National Category
Dermatology and Venereal Diseases Microbiology in the medical area Biomedical Laboratory Science/Technology
Identifiers
urn:nbn:se:oru:diva-68800 (URN)10.1111/apm.12887 (DOI)000445849800005 ()30191618 (PubMedID)2-s2.0-85052951947 (Scopus ID)
Note

Funding Agencies:

Örebro County Council Research Committee  

Foundation for Medical Research at Örebro University Hospital, Sweden  

Available from: 2018-09-10 Created: 2018-09-10 Last updated: 2018-10-16Bibliographically approved
Harris, S. R., Cole, M. J., Spiteri, G., Sanchez-Buso, L., Golparian, D., Jacobsson, S., . . . Unemo, M. (2018). Public health surveillance of multidrug-resistant clones of Neisseria gonorrhoeae in Europe: a genomic survey. Lancet. Infectious diseases (Print), 18(7), 758-768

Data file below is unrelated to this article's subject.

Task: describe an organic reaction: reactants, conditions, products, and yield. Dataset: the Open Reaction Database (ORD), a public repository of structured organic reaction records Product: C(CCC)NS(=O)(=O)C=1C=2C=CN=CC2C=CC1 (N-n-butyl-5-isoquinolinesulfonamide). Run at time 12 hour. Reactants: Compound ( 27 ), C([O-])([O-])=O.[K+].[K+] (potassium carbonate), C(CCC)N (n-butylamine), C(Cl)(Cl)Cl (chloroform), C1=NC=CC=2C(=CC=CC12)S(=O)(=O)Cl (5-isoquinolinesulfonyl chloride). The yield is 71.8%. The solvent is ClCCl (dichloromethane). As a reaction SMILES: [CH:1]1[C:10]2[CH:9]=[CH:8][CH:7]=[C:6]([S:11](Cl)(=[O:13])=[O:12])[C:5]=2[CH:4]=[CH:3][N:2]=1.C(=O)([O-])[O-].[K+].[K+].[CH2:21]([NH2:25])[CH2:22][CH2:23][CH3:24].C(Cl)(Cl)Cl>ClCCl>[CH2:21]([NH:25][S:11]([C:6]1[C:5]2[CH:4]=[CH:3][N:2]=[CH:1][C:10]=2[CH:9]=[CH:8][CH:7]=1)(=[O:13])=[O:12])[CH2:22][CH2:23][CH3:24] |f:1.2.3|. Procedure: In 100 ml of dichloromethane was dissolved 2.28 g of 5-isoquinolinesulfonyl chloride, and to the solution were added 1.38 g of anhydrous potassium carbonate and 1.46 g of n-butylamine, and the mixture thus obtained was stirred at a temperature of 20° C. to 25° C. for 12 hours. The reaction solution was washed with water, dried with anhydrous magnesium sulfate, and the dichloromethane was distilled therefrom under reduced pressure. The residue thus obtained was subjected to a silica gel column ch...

Open this publication in new window or tab >>Public health surveillance of multidrug-resistant clones of Neisseria gonorrhoeae in Europe: a genomic survey
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2018 (English)In: Lancet. Infectious diseases (Print), ISSN 1473-3099, E-ISSN 1474-4457, Vol. 18, no 7, p. 758-768Article in journal (Refereed) Published
Abstract [en]

Background: Traditional methods for molecular epidemiology of Neisseria gonorrhoeae are suboptimal. Whole-genome sequencing (WGS) offers ideal resolution to describe population dynamics and to predict and infer transmission of antimicrobial resistance, and can enhance infection control through linkage with epidemiological data. We used WGS, in conjunction with linked epidemiological and phenotypic data, to describe the gonococcal population in 20 European countries. We aimed to detail changes in phenotypic antimicrobial resistance levels (and the reasons for these changes) and strain distribution (with a focus on antimicrobial resistance strains in risk groups), and to predict antimicrobial resistance from WGS data.